When most dedicated car enthusiasts attempt to combine a car and a jet engine, the result is usually dangerous, hideous-looking or a ridiculously expensive combination of the two. When Jay Leno does it, you get the biodiesel-burning Ecojet concept.
Leno and his chief mechanic, Bernard Juchli, came up with the idea and made it happen in about seven months thanks to plenty of help from General Motors. According to Leno, "We wanted to show younger car enthusiasts that environmentally friendly cars don't have to look like a Prius." Ed Welburn, GM design chief, met with Leno to discuss ideas and then turned the project loose within GM's Advanced Projects studio in North Hollywood, California.
According to Juho Suh, whose design was eventually picked by Leno after a highly competitive "sketch off," there were minimal restraints. "We were told it was going to have a jet engine for power and use a Corvete ZO6 chassis; everything else was up to us." Although the turbine power plant recalls some of GM's original Firebird concepts from the '50s, Leno told them to do more than just make a modern-day version of those classic concepts. "I wanted some classic elements, but this wasn't supposed to be Firebird IV; it needed to stand on its own."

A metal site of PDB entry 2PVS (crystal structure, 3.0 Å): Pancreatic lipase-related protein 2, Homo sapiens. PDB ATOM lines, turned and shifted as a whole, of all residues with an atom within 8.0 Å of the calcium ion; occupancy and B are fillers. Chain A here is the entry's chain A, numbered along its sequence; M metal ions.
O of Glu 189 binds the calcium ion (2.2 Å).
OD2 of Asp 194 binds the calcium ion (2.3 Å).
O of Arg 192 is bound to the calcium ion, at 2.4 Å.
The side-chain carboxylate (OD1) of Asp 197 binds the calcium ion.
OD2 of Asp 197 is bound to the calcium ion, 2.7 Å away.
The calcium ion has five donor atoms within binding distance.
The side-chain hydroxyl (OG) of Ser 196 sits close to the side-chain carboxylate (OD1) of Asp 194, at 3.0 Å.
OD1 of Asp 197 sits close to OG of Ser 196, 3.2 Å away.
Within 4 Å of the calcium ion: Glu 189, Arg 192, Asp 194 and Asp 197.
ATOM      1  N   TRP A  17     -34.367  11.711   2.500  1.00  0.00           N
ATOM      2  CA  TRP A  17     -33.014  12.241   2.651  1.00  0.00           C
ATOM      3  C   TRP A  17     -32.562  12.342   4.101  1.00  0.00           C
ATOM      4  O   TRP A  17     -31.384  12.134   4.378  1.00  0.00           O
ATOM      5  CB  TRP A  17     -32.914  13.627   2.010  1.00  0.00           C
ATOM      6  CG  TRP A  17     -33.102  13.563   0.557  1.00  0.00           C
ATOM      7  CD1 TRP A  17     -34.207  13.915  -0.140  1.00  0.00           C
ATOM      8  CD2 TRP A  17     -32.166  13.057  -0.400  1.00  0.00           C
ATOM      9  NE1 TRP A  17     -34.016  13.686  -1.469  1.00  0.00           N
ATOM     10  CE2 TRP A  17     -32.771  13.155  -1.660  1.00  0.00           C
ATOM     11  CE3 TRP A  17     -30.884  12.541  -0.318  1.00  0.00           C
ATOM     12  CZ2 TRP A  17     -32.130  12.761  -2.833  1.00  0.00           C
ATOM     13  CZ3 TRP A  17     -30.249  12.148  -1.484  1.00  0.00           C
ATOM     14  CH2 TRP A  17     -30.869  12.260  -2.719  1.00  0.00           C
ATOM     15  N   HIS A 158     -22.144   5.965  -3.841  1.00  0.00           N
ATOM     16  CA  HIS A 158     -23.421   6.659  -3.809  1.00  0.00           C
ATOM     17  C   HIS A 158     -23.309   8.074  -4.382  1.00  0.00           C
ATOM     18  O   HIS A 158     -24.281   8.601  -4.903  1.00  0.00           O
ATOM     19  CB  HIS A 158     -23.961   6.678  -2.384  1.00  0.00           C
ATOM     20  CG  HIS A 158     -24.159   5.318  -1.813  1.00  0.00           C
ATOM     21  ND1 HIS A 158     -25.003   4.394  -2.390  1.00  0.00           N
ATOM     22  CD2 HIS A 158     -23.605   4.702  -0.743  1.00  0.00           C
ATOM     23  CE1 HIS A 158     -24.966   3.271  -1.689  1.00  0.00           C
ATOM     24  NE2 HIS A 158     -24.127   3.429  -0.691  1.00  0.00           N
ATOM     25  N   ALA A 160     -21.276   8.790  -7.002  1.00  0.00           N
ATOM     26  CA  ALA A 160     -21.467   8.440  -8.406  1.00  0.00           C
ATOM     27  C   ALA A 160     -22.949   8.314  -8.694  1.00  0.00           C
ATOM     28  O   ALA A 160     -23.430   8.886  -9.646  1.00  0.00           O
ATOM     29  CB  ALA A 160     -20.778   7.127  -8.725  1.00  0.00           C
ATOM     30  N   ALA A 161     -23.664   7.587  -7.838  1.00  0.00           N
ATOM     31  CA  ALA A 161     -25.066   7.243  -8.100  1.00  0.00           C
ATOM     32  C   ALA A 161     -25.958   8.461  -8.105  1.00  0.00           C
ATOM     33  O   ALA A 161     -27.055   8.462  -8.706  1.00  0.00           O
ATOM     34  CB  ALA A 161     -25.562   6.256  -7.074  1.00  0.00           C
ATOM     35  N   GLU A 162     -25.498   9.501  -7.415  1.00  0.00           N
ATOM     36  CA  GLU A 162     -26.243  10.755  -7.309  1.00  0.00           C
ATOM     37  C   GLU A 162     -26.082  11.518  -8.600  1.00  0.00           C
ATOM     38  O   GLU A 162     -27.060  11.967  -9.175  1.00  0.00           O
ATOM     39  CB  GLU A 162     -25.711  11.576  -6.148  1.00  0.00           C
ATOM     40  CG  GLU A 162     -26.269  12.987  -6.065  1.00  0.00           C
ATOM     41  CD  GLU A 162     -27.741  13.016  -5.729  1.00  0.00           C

Once the design was finalized, Leno's crew of mechanics known as the Bad Dog Garage got to work building the aluminum chassis. Its frame rails, suspension and brakes are all taken straight from the Corvette Z06, but numerous modifications were made to support the new body and the jet turbine engine.
Generating 650 horsepower, the Honeywell LT-101 makes as much horsepower as it does noise. It's hooked to a four-speed Corvette transaxle with special gearing designed to make use of the engine's unique power band. A set of specially designed and built wheels from Alcoa get the power to the ground. Shaped like the fins of a turbine engine, they were used to remind onlookers what they couldn't see buried under the rear hatch.